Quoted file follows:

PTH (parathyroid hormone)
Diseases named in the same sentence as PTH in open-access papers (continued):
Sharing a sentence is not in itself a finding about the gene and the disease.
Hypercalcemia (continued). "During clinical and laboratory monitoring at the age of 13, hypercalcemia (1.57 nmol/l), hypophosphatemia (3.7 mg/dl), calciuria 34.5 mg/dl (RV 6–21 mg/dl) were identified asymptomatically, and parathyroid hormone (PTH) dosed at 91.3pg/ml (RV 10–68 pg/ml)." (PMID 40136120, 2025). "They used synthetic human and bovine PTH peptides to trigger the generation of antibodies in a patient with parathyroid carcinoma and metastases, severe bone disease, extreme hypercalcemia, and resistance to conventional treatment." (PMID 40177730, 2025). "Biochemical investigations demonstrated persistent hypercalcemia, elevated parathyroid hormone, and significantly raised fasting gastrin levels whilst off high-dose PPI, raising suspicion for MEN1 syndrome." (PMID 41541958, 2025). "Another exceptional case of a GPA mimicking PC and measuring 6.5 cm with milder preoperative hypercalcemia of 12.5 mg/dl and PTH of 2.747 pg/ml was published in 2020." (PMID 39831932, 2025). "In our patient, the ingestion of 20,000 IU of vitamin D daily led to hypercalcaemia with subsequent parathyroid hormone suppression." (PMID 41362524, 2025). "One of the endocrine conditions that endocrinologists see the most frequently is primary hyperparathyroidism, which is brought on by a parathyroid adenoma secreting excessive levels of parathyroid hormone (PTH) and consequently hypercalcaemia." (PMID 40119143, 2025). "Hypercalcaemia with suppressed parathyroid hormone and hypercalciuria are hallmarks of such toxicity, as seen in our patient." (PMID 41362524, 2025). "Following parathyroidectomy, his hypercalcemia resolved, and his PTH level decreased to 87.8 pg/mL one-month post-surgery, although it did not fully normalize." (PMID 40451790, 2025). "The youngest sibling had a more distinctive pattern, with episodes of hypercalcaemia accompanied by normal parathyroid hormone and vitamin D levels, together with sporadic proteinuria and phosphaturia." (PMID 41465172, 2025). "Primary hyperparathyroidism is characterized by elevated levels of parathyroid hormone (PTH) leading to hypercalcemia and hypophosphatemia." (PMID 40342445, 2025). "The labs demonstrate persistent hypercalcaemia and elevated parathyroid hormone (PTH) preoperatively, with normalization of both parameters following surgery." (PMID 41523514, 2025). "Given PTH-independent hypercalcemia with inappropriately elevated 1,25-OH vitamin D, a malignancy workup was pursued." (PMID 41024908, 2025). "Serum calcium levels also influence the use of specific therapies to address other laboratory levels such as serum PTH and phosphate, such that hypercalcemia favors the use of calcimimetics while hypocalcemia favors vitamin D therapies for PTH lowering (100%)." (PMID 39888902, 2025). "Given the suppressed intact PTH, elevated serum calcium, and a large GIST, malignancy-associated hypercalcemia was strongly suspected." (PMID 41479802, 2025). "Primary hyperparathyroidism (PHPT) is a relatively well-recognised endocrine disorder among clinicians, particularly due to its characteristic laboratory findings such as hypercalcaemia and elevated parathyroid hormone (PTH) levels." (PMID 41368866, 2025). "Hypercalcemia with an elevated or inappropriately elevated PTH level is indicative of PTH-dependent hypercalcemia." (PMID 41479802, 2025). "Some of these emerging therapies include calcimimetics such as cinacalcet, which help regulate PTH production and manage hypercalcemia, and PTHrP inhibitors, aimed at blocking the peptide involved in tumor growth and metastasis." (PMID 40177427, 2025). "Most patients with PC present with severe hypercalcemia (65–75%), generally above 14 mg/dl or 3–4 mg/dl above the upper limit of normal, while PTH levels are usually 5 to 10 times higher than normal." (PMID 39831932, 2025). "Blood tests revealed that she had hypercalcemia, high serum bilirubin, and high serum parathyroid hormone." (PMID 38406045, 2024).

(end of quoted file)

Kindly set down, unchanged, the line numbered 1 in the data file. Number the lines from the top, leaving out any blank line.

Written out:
PTH (parathyroid hormone)